Stocks to buy

Double Your Money: 3 Growth Stocks to Grab in 2024

The near- and medium-term outlooks for growth stocks have greatly improved in recent weeks. That’s because it appears that the Street has, at long last, realized that relatively small increases in interest rates don’t necessarily portend doom for all growth names. Providing evidence for this assertion, the interest on the ten-year Treasury Note had climbed to 4.28% as of Feb. 16 from 4% at the beginning of the month. Yet the Russell 2000 Index of small-cap firms advanced to 2,032 from 1,983 during the same period.

Earlier in the bull market, when investors were much more wedded to the ridiculous notion that interest rates were nearly 100% determinative of the fate of almost all growth stocks, such a divergence could not have occurred. Of course, the Federal Reserve’s apparent determination to cut rates later this year is also piquing the Street’s interest in growth stocks. In any event, here are three growth names to buy to exploit the Street’s new-found rationality.

Schrodinger (SDGR)

Image of white paper airplanes on horizontal trajectory with one red paper airplane rising upward, symbolizing growth stocks


Schrodinger (NASDAQ:SDGR), which uses artificial intelligence to speed up the drug-discovery process, appears to have begun to rally thanks to Nvidia’s (NASDAQ:NVDA) decision to increase its investment in a similar firm.

Specifically, “NVDA raised its stake in Recursion Pharmaceuticals (NASDAQ:RXRX) to $76 million from $50 million,” as I noted in a previous article. Like SDGR, RXRX uses AI to shorten the notoriously arduous process of developing pharmaceuticals.

Since Nvidia’s new purchases of RXRX stock were disclosed on Feb. 14, SDGR stock has rallied 17%.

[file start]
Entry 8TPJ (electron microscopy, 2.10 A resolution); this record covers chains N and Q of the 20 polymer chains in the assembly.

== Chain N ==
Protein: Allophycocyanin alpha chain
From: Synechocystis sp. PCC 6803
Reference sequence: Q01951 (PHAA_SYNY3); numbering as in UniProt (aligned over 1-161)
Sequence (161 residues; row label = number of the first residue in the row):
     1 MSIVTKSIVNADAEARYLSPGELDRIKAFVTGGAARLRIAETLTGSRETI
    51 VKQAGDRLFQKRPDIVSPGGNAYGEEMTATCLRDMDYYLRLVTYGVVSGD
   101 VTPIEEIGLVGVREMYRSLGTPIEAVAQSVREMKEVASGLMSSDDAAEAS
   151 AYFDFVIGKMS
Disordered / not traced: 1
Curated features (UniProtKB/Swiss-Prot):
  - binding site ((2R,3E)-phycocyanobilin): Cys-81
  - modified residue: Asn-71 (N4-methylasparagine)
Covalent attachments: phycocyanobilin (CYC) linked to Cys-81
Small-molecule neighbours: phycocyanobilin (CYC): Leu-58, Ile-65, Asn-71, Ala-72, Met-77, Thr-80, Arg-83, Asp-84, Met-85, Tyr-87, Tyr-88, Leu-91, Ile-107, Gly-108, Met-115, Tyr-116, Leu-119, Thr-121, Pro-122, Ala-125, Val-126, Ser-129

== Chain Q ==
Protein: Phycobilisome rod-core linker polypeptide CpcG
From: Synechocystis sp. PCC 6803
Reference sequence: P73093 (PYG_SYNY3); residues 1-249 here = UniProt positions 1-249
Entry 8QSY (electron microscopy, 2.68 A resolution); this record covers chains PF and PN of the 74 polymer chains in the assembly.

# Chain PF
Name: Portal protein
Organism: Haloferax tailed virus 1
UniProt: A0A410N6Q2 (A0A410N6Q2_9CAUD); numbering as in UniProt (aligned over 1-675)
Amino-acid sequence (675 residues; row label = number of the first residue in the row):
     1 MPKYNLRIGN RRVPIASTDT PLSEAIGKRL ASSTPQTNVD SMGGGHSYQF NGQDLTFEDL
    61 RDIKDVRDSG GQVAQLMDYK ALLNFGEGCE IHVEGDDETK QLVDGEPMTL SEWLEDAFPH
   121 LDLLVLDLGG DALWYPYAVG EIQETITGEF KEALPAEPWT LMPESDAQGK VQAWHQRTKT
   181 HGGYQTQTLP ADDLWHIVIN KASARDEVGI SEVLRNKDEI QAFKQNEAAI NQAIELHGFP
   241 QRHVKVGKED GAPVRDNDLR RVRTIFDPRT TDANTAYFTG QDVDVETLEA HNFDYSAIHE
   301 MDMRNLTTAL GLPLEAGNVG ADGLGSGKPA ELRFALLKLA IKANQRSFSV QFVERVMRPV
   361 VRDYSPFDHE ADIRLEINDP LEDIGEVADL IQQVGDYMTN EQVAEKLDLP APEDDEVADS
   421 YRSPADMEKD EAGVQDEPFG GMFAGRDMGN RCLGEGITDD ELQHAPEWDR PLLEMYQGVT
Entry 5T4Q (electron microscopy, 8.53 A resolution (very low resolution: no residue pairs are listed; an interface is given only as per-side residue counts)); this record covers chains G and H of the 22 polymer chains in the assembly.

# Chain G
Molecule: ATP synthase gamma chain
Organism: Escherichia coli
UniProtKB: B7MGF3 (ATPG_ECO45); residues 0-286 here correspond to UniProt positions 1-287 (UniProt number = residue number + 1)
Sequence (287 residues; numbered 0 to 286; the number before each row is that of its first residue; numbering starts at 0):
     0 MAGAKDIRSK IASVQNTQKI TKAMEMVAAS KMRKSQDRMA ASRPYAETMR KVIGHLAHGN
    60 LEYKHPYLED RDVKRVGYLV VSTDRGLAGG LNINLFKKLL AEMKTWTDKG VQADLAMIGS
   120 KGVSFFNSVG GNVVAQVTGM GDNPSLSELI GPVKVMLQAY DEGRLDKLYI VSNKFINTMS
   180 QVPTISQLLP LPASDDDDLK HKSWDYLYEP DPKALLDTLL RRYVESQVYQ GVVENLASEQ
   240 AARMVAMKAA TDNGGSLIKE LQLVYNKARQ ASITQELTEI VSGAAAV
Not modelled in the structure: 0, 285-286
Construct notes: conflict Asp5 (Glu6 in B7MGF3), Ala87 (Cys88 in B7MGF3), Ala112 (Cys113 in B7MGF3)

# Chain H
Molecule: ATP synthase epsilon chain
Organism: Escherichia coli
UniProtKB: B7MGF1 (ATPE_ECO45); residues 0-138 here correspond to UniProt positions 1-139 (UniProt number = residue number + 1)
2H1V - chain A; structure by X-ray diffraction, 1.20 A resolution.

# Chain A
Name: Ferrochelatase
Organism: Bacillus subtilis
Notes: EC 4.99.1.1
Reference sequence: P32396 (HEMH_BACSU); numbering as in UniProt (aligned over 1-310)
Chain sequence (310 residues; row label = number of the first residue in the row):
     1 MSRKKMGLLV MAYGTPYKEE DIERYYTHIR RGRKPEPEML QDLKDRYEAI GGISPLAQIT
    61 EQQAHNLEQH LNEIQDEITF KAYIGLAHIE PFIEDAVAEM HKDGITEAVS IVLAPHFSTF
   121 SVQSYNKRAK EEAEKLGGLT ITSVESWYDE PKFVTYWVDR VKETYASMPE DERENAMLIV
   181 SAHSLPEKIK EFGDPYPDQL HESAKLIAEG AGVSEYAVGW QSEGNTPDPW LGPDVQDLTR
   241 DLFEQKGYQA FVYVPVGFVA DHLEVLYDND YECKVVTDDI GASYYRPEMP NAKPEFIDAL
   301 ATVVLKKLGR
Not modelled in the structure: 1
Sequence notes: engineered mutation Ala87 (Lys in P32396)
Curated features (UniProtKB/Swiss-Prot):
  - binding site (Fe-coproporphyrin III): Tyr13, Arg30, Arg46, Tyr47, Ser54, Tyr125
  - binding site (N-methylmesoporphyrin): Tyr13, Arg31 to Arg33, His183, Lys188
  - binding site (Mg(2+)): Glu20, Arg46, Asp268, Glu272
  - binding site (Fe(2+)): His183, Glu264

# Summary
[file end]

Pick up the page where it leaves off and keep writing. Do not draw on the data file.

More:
Also noteworthy is that the forward price-sales ratio of SDGR is 8.4, while that of RXRX is about 48 times. SDGR has collaboration deals with at least six large drug makers, while Recursion only deals with two major drug makers.

Given these points, SDGR has much more room to advance than RXRX over the longer term.

Intel (INTC)

Close up of Intel (INTC) sign at entrance of The Intel Museum in Silicon Valley. Intel is an American multinational corporation and technology company.

Source: JHVEPhoto /

Intel stock should get a boost from Bloomberg’s recent report that it’s in talks to obtain over $10 billion of subsidies from the U.S. to build chip factories here.

Meanwhile, the firm is slated to “provide updates” on its nascent chip-making business on Feb. 21. At the event, it will probably provide information about new customers to boost INTC stock.

Meanwhile, as noted last month, the firm’s Gaudi 2 AI chips are competitive with Nvidia’s (NASDAQ:NVDA) top AI chip, the H100, in multiple categories. INTC’s backlog of orders for these chips reached $2 billion as of the end of last year, while it’s planning to introduce a new product version later this year with a quadrupling of processing power and a doubling of networking bandwidth.

American Express (AXP)

an American Express (AXP) credit card sticking out of someone's pocket

Source: Shutterstock

American Express (NYSE:AXP) reported strong fourth-quarter results on Jan. 25 as its revenue climbed 11% versus the same period a year earlier while its bottom line soared 23% to $1.93 billion.

Also notable is that the credit card network predicts revenue will increase 9% to 11% this year, while its earnings per share will rise to $12.65 to $13.15 from $11.21 in 2023.

The firm is getting a big boost from the tremendous prosperity enjoyed by the wealthiest 10% of Americans over the last several years. AXP’s cards tend to cater to well-off consumers. As the bull market continues, upper-income Americans, who own most of the nation’s stocks, will likely increase their spending due to the well-known “wealth effect” on expenditures. That phenomenon should provide the company with another significant lift.

On the date of publication, Larry Ramer held long positions in SDGR and INTC, while his wife held long positions of SDGR, INTC and AXP. The opinions expressed in this article are those of the writer, subject to the Publishing Guidelines.

Larry Ramer has conducted research and written articles on U.S. stocks for 15 years. He has been employed by The Fly and Israel’s largest business newspaper, Globes. Larry began writing columns for InvestorPlace in 2015. Among his highly successful, contrarian picks have been SMCI, INTC, and MGM. You can reach him on Stocktwits at @larryramer.

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